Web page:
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Naturally, Industry-Funded Study Finds That High-Fructose Corn Syrup & Sugar Don't Affect Sateity Differently

Posted Dec 18 2008 7:35pm

The Corn Refiners Association -- a.k.a., the lobbying group that would like high fructose corn syrup to continue to be a major addition to our foods -- and the American Beverage Association (more accurately once named the National Soft Drink Association) are amongst those who funded a new study published in the American Journal of Clinical Nutrition, which claims that high-fructose corn syrup (HFCS) and sugar affect a person's sense of satiety equally. 

By that they mean that carbonated soft drinks sweetened with HFCS don't affect your hunger or feelings of fullness any differently than drinks sweetened with sugar.

Naturally, the Corn Refiners Association (CRA) and the American Beverage Association quickly jumped to tumpet their findings. This means, then, they argue, that studies which find that HFCS may be contributing to obesity are incorrect.

If these findings are true, then this is certainly big news because scientists, who've observed a correlation between growing obesity in the United States with increased consumption of HFCS, have been speculating that the refined corn product does not trigger the same feelings of fullness that sugar does.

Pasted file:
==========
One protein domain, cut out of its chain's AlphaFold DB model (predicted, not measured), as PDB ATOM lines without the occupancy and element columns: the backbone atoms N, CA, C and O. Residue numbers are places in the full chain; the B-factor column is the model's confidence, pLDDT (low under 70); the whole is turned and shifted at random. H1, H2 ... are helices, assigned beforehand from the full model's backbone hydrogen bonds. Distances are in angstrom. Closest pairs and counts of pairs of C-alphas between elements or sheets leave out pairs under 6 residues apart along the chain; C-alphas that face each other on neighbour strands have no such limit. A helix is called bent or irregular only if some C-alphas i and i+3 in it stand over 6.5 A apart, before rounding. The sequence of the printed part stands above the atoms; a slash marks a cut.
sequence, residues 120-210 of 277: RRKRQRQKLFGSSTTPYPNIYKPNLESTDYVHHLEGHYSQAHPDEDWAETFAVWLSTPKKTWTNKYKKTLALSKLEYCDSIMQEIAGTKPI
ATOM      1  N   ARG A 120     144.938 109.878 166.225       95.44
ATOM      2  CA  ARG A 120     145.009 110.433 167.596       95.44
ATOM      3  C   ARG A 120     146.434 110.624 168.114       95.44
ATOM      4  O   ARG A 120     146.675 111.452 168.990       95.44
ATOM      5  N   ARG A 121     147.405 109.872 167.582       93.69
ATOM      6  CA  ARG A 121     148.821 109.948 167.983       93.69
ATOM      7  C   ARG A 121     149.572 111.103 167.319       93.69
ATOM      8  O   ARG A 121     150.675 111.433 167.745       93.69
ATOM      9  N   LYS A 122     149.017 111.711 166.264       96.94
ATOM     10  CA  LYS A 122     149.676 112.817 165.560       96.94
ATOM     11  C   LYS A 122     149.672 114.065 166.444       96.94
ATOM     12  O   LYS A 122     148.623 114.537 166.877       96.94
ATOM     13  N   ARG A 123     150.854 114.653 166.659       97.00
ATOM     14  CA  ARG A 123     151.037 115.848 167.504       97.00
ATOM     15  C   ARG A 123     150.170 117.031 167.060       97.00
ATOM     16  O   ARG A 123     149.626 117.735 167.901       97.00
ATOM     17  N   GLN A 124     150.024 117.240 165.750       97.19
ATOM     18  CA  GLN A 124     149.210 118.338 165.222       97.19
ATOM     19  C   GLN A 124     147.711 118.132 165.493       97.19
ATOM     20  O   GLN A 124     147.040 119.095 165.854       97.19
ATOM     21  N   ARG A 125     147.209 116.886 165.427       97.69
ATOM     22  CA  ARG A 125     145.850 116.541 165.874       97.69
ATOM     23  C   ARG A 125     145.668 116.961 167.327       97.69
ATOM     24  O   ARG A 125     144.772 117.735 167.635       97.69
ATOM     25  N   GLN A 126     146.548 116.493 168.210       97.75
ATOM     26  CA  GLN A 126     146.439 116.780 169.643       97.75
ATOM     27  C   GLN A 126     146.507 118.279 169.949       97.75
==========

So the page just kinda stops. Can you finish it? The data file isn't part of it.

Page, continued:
(Feelings of sateity help the body to regulate its own caloric intake. The theory goes that you drink the HFCS-laden drinks and since you don't feel any fuller, you keep eating so end up taking in too many calories.)

In fact, I talk about this theory about high-fructose corn syrup in my book SUGAR SHOCK! I also discusses the surge in popularity since the 1970s and 1980s of this controversial sweetener.

At this point, although this new study purports to debunk this HFCS-fills-you-up more theory, I find it hard to believe these new findings. I have a number of reasons for being skeptical, including:

  • The conclusions were arrived at from a study, which used a very small sample size of only 37 people.
  • The participants were young -- they were aged 20 to 29. People aged 30 and up were completely ignored, as were those under age 20.
  • Unless I'm misunderstanding, the study seemed to rely on self reporting -- people just said how the drinks affected their feelings of hunger, thirst, and satiety.
  • The researchers didn't look at people over a period of time and see if their soda habit affected their weight. (Other studies have examined thousands of people to see if there's a link between drinking HFCS-containing beverages and gaining weight.)

What's more, the study completely ignored the fact that people often over-consume sugary drinks over a period of time and all this sugar can lead to a host of ailments.

Special thanks to Karen James and Jennifer Moore for their help on this post for the SUGAR SHOCK! Blog

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